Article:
The presentation discusses vulnerabilities in contactless payment systems and the potential for fraudulent transactions. The speaker highlights the need for strong customer authentication and reasonable transaction limits.
- PSD2 regulations require strong customer authentication for transactions over 250 euros or more than five transactions
- Cumulative limits can be bypassed, leading to potential fraud
- Mastercard and Visa have different requirements for contactless transactions
- Vulnerabilities exist in both Mastercard and Visa contactless systems
- Reasonable transaction limits can help prevent fraud
- Responsibility for fraud prevention falls on card issuers
- The speaker provides examples of fraudulent transactions and potential attacks on contactless systems
The speaker describes an attack where the only thing an attacker needs to do is convince a phone that cardholder verification is not required, leading to a transaction without unlocking the phone. This attack can be applied to both Mastercard and Visa systems. The speaker also notes that some banks are still affected by replay attacks despite efforts to fix vulnerabilities.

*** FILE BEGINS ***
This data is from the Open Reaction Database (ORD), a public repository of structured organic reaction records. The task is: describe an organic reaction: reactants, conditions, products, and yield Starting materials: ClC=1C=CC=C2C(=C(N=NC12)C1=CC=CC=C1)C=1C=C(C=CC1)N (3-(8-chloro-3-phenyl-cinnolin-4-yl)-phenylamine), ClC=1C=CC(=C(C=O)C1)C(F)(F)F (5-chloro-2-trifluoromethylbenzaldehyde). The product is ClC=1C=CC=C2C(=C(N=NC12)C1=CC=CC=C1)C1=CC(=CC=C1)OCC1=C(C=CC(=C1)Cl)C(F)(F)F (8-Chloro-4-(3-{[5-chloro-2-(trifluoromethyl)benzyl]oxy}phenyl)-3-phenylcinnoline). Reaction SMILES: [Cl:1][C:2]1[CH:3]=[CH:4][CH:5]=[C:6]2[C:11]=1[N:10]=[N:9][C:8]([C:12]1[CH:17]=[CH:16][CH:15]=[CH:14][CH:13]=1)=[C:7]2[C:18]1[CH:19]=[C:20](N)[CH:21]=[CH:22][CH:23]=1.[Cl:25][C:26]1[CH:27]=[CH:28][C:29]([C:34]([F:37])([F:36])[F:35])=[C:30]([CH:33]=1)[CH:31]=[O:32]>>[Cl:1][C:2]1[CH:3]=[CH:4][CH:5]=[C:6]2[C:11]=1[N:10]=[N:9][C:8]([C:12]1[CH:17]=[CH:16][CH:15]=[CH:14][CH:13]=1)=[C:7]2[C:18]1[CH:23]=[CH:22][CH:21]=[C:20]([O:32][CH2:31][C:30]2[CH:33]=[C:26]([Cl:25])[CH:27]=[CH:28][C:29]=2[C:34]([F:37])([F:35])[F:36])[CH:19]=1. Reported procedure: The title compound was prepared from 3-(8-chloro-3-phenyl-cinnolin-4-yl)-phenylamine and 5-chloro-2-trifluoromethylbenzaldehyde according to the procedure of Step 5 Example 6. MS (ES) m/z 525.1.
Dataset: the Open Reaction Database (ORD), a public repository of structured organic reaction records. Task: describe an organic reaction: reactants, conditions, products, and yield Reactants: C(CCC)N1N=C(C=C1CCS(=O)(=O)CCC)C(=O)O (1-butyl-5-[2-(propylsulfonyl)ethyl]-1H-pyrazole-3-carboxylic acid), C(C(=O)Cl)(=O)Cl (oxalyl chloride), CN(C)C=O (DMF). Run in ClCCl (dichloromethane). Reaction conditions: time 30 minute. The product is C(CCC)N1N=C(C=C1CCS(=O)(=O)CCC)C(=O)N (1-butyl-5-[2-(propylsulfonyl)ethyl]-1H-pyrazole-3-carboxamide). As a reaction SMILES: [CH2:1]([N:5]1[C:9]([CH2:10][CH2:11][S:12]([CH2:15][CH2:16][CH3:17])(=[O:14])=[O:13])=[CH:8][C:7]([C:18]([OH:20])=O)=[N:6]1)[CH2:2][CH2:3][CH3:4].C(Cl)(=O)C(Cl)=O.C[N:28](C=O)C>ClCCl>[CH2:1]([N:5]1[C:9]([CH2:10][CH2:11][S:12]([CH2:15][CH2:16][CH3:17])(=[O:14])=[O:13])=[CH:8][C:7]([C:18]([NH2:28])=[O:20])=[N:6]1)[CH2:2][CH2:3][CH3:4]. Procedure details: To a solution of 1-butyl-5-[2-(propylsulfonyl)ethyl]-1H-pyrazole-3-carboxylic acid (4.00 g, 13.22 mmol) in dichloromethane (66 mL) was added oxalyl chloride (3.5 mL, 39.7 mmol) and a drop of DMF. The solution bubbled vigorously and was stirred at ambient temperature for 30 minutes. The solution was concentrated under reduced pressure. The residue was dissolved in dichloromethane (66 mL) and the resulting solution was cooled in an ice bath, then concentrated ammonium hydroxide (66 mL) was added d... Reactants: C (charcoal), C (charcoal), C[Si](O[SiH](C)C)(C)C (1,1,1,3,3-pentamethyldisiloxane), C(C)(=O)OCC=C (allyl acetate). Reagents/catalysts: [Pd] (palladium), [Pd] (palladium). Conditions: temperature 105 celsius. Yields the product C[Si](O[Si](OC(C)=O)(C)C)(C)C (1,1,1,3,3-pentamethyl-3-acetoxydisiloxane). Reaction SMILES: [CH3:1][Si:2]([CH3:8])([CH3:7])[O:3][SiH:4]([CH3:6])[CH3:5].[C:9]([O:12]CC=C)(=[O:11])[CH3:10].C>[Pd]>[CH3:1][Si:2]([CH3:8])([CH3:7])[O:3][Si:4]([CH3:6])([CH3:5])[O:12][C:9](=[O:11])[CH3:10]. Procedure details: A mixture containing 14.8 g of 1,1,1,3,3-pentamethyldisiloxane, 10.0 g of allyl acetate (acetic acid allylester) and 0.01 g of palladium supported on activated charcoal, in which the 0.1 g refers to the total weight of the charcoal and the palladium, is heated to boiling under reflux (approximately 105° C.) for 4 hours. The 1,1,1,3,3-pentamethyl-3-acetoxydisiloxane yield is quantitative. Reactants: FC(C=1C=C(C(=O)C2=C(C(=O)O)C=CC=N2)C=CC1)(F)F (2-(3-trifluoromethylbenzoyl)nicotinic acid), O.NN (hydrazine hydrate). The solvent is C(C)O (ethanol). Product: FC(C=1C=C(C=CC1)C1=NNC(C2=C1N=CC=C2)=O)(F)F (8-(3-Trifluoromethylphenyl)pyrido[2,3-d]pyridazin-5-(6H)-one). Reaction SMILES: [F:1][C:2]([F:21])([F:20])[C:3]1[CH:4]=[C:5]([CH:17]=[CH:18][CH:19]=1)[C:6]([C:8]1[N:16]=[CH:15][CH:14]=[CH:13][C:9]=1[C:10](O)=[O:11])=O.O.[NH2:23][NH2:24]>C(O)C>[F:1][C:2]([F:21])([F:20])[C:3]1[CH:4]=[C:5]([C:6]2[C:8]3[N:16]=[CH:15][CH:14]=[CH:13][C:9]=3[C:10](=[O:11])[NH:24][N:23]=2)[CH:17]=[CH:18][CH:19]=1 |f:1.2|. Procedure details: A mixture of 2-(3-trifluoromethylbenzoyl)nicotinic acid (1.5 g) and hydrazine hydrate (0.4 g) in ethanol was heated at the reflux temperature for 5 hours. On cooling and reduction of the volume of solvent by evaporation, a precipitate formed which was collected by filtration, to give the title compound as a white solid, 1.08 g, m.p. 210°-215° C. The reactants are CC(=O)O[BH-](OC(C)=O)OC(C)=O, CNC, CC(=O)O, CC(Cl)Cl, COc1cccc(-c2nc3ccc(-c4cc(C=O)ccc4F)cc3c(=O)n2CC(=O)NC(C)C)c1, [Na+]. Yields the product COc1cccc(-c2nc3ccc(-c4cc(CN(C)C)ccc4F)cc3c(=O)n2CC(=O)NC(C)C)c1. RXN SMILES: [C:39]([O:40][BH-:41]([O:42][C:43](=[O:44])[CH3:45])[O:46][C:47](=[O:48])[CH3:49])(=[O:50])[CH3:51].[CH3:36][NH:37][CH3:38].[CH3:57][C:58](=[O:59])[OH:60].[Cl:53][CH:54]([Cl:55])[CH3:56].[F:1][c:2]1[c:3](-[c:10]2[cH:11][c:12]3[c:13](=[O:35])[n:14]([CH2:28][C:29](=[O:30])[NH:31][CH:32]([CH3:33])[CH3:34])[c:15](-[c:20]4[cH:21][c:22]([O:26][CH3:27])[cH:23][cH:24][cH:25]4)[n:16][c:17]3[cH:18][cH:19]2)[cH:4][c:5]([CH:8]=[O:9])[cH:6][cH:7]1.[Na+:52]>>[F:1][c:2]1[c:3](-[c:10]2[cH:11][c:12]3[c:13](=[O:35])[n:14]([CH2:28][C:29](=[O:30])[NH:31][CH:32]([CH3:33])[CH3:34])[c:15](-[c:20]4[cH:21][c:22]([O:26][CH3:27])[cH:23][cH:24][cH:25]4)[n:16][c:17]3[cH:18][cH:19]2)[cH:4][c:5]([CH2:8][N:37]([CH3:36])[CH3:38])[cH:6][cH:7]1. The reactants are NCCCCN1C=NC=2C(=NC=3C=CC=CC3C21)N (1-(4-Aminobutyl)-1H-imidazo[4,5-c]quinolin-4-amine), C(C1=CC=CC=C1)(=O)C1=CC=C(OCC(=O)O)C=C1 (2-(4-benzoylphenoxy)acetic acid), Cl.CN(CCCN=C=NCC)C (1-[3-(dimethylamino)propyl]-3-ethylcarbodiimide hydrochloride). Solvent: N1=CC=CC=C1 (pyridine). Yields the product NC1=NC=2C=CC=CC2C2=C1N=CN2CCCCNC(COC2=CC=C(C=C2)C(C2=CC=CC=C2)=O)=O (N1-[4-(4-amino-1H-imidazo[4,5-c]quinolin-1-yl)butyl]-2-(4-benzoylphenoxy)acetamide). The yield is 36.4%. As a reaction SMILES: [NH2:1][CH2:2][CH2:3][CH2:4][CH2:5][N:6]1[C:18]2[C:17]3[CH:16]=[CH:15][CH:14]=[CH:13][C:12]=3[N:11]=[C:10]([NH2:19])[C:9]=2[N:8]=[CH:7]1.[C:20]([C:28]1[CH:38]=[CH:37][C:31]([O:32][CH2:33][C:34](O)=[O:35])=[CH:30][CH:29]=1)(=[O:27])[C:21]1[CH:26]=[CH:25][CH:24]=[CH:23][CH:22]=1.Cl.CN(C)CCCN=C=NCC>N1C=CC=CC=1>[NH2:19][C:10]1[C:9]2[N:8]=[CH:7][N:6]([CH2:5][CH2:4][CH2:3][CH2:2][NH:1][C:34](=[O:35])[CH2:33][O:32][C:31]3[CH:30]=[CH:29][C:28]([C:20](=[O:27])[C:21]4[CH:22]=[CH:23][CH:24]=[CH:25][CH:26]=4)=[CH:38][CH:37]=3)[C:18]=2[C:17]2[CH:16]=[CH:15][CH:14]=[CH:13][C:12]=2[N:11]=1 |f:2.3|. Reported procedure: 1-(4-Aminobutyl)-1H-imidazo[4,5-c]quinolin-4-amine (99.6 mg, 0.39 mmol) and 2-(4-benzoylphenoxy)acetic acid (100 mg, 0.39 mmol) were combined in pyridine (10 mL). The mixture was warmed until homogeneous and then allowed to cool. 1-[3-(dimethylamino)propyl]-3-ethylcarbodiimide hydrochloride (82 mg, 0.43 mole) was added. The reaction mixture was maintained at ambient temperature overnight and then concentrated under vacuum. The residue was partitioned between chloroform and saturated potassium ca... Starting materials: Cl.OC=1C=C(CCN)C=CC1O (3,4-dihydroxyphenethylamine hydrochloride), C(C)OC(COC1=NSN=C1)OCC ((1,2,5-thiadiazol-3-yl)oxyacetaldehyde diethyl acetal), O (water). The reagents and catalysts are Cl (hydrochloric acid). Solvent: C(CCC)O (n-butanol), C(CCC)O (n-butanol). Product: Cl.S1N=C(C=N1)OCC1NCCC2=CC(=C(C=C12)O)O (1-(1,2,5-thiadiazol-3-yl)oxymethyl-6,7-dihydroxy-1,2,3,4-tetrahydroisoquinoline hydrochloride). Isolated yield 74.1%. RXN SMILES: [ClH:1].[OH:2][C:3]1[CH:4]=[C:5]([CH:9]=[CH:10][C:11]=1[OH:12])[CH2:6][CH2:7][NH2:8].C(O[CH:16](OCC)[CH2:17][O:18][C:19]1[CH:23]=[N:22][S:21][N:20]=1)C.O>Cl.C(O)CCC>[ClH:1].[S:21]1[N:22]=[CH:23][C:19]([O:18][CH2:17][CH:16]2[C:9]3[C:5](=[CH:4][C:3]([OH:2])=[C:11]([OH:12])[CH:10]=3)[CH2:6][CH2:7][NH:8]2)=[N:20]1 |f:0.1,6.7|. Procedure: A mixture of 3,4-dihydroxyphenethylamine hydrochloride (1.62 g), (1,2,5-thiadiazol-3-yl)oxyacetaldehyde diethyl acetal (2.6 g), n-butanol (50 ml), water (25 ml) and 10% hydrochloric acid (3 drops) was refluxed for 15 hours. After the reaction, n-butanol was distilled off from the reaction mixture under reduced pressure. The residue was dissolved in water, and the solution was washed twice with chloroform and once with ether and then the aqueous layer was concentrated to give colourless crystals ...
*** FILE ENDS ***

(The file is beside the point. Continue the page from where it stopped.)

Introduced in 2007, contactless (NFC) payments have been used widely for a decade. Accounting for more than 40% of transactions globally, contactless payments are fast replacing cash and CHIP. Yet, contactless makes use of protocols much older than the technology itself. So, how safe and secure are contactless payments? In this talk, we discuss how the EMV protocols and magstripe modes used for contactless are equally flawed. For the first time, we show how to bypass the UK £30 limit for contactless payments made using physical cards. Then how to circumvent limits for mobile wallets using locked mobile phones. What's more, we cover flaws in the generation keys values, the unpredictable number (UN) and application transaction counter (ATC). Another first, we perform a pre-play attack using EMV without downgrading to legacy modes.